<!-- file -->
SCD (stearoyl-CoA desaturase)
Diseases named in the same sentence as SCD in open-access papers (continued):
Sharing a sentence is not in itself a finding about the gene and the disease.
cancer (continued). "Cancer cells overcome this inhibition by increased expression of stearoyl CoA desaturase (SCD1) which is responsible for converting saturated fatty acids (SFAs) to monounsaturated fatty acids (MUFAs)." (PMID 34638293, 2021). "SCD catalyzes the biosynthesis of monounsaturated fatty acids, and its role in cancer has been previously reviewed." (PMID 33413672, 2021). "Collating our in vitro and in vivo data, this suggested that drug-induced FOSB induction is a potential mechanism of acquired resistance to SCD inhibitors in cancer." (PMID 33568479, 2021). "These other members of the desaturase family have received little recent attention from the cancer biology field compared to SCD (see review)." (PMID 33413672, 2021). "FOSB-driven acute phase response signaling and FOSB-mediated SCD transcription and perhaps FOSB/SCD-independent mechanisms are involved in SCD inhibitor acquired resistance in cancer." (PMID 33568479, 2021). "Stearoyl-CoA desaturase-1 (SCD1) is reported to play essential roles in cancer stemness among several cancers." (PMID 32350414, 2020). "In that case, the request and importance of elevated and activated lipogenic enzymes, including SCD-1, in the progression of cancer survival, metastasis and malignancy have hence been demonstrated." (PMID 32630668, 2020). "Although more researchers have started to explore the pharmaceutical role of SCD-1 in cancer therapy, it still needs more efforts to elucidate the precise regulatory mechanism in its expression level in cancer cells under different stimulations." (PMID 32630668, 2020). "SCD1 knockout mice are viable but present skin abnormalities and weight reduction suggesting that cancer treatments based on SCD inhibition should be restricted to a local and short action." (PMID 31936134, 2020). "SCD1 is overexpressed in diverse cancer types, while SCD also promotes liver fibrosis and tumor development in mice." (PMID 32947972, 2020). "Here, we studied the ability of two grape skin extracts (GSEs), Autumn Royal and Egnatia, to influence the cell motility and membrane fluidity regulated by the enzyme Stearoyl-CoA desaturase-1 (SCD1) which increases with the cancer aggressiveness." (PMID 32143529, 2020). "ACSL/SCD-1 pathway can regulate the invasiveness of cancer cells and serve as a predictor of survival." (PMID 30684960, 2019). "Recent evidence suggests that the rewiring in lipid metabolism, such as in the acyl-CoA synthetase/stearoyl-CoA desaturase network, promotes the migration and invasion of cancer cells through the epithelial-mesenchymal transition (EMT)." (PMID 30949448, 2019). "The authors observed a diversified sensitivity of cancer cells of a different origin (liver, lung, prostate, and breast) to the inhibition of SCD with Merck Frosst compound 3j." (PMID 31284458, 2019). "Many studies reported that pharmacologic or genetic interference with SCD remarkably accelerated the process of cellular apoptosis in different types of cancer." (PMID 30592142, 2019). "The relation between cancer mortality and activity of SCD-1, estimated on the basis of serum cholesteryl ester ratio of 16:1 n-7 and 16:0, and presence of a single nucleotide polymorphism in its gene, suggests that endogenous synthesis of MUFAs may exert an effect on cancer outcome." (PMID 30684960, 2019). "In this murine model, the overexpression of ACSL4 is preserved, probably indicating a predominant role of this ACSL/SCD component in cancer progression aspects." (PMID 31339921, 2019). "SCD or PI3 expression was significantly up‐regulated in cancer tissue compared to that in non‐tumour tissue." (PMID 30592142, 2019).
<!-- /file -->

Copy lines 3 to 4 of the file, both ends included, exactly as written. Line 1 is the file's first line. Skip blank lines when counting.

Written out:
Sharing a sentence is not in itself a finding about the gene and the disease.
cancer (continued). "Cancer cells overcome this inhibition by increased expression of stearoyl CoA desaturase (SCD1) which is responsible for converting saturated fatty acids (SFAs) to monounsaturated fatty acids (MUFAs)." (PMID 34638293, 2021). "SCD catalyzes the biosynthesis of monounsaturated fatty acids, and its role in cancer has been previously reviewed." (PMID 33413672, 2021). "Collating our in vitro and in vivo data, this suggested that drug-induced FOSB induction is a potential mechanism of acquired resistance to SCD inhibitors in cancer." (PMID 33568479, 2021). "These other members of the desaturase family have received little recent attention from the cancer biology field compared to SCD (see review)." (PMID 33413672, 2021). "FOSB-driven acute phase response signaling and FOSB-mediated SCD transcription and perhaps FOSB/SCD-independent mechanisms are involved in SCD inhibitor acquired resistance in cancer." (PMID 33568479, 2021). "Stearoyl-CoA desaturase-1 (SCD1) is reported to play essential roles in cancer stemness among several cancers." (PMID 32350414, 2020). "In that case, the request and importance of elevated and activated lipogenic enzymes, including SCD-1, in the progression of cancer survival, metastasis and malignancy have hence been demonstrated." (PMID 32630668, 2020). "Although more researchers have started to explore the pharmaceutical role of SCD-1 in cancer therapy, it still needs more efforts to elucidate the precise regulatory mechanism in its expression level in cancer cells under different stimulations." (PMID 32630668, 2020). "SCD1 knockout mice are viable but present skin abnormalities and weight reduction suggesting that cancer treatments based on SCD inhibition should be restricted to a local and short action." (PMID 31936134, 2020). "SCD1 is overexpressed in diverse cancer types, while SCD also promotes liver fibrosis and tumor development in mice." (PMID 32947972, 2020). "Here, we studied the ability of two grape skin extracts (GSEs), Autumn Royal and Egnatia, to influence the cell motility and membrane fluidity regulated by the enzyme Stearoyl-CoA desaturase-1 (SCD1) which increases with the cancer aggressiveness." (PMID 32143529, 2020). "ACSL/SCD-1 pathway can regulate the invasiveness of cancer cells and serve as a predictor of survival." (PMID 30684960, 2019). "Recent evidence suggests that the rewiring in lipid metabolism, such as in the acyl-CoA synthetase/stearoyl-CoA desaturase network, promotes the migration and invasion of cancer cells through the epithelial-mesenchymal transition (EMT)." (PMID 30949448, 2019). "The authors observed a diversified sensitivity of cancer cells of a different origin (liver, lung, prostate, and breast) to the inhibition of SCD with Merck Frosst compound 3j." (PMID 31284458, 2019). "Many studies reported that pharmacologic or genetic interference with SCD remarkably accelerated the process of cellular apoptosis in different types of cancer." (PMID 30592142, 2019). "The relation between cancer mortality and activity of SCD-1, estimated on the basis of serum cholesteryl ester ratio of 16:1 n-7 and 16:0, and presence of a single nucleotide polymorphism in its gene, suggests that endogenous synthesis of MUFAs may exert an effect on cancer outcome." (PMID 30684960, 2019). "In this murine model, the overexpression of ACSL4 is preserved, probably indicating a predominant role of this ACSL/SCD component in cancer progression aspects." (PMID 31339921, 2019). "SCD or PI3 expression was significantly up‐regulated in cancer tissue compared to that in non‐tumour tissue." (PMID 30592142, 2019).